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Chapter 7
What is a chapter 7 bankruptcy?
"Chapter 7 bankruptcy helps you get rid of debt quickly and affordably and with legal protection from the court. Your unsecured and unmanageable debts like credit cards and medical bills can be discharged. This means you no longer owe the debt - legally. You are able to keep exempt property. Non exempt property will be sold by the court appointed bankruptcy trustee and the funds will be used to pay back the money you owe to your creditors. It is possible to reconfirm secured debts like your mortgage on your home, or car loan, and continue to pay those. Chapter 7 is the fastest and often most affordable path to debt relief and a financial fresh start."
What are the eligibility requirements to file Chapter 7?
"Income criteria established by bankruptcy law determine which debtors may file for Chapter 7 bankruptcy. In order to qualify under income guidelines, a filer's income must be equal to or fall below the median income in the filer's state. Every state has different income guidelines. A filer that falls within a state's income criteria may file for Chapter 7. However, if the filer's income is above the state's median, the bankruptcy court will require the filer to take a "means test" in order to establish eligibility for Chapter 7. The means test prevents filers with the ability to repay creditors from discharging debt. The means test assesses the filer's debt and income from the preceding six months. If the debtor has a certain amount of income leftover every month after paying creditors, the debtor will fail the means test. Although the debtor is ineligible for Chapter 7, Chapter 13 is an option. A Chapter 13 bankruptcy allows the debtor to repay creditors in a five-year repayment plan."
What happens after the bankruptcy is filed?
"After your case is filed, you will be asked to attend a "meeting of creditors." This "meeting" is actually not much of a meeting at all. Generally, no one attends, with a few exceptions: you (and your spouse if this is a joint filing) must attend; I will be there because I include this in your fee, and the Interim Trustee will be there. The trustee is an attorney who is appointed to ask you questions about your case, which you will be required to answer under oath. The trustee then reports to the bankruptcy judge as to whether he recommends a discharge. All this may sound scary, but it is actually a brief and routine procedure."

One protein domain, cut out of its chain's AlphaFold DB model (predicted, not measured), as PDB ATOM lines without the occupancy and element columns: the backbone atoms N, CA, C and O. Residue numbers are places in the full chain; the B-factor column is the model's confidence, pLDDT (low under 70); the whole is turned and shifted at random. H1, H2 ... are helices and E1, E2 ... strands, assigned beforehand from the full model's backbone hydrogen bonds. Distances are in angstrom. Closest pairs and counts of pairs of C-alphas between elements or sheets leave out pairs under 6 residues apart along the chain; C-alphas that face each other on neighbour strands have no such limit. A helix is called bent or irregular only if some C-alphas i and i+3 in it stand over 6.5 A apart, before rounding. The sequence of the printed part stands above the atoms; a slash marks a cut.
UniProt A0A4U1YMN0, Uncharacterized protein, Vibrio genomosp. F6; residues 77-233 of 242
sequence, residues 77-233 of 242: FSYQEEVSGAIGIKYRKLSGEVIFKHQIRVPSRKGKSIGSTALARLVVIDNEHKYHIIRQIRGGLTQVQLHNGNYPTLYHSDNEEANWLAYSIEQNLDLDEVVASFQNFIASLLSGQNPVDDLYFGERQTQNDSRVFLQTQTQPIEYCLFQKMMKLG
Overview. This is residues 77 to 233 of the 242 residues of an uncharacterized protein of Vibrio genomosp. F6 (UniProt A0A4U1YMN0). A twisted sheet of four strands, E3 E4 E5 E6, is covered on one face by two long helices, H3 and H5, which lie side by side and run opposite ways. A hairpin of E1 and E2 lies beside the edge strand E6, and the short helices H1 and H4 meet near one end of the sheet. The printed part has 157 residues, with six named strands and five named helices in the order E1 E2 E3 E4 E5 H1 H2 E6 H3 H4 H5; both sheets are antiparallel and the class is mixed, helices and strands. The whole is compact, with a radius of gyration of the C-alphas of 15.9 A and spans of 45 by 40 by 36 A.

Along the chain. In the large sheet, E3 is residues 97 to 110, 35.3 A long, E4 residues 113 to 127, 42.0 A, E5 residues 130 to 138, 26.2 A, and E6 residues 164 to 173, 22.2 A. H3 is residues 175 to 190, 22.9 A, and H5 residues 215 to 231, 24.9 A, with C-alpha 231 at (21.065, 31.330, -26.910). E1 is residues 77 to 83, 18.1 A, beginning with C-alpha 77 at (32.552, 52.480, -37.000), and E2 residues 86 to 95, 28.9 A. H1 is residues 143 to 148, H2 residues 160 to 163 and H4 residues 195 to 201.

Will I be able to keep my home if I file for Chapter 7 bankruptcy?
"You will be able to keep your home in Chapter 7 bankruptcy if all of your equity in the home is exempt. What is exempt equity? Although the Chapter 7 bankruptcy trustee may sell some categories of your property to pay unsecured debtors, you are allowed to keep a certain amount (and certain types) of property. The amount of property you are allowed to keep is called exempt property.Bankruptcy law in all but a handful of states allows homeowners to keep a certain amount of the equity in their home -- this is called the homestead exemption. The exemption amount varies by state. If all of the equity in your property is exempt, the Chapter 7 bankruptcy trustee cannot use it to pay unsecured creditors and therefore has no reason to sell your home as part of the bankruptcy. As long as you keep current on your mortgage, the home remains yours. "
How else can filing Chapter 7 bankruptcy help me?
"Chapter 7 can help debtors in the following ways: Stops collector harassment: Once you file bankruptcy Chapter 7, the court notifies your creditors and collection agencies about it. The creditors or collectors should no longer contact you. However, if they continue with harassing calls, the creditor may be sanctioned by the court and have to pay your attorney fees. Stops foreclosure: Chapter 7 filing puts an automatic stay from mortgage foreclosures, until you get a discharge under this Chapter of the bankruptcy process. However, the mortgage lender can apply to the court and request for relief from the automatic stay. You can work out a suitable repayment plan with the lender."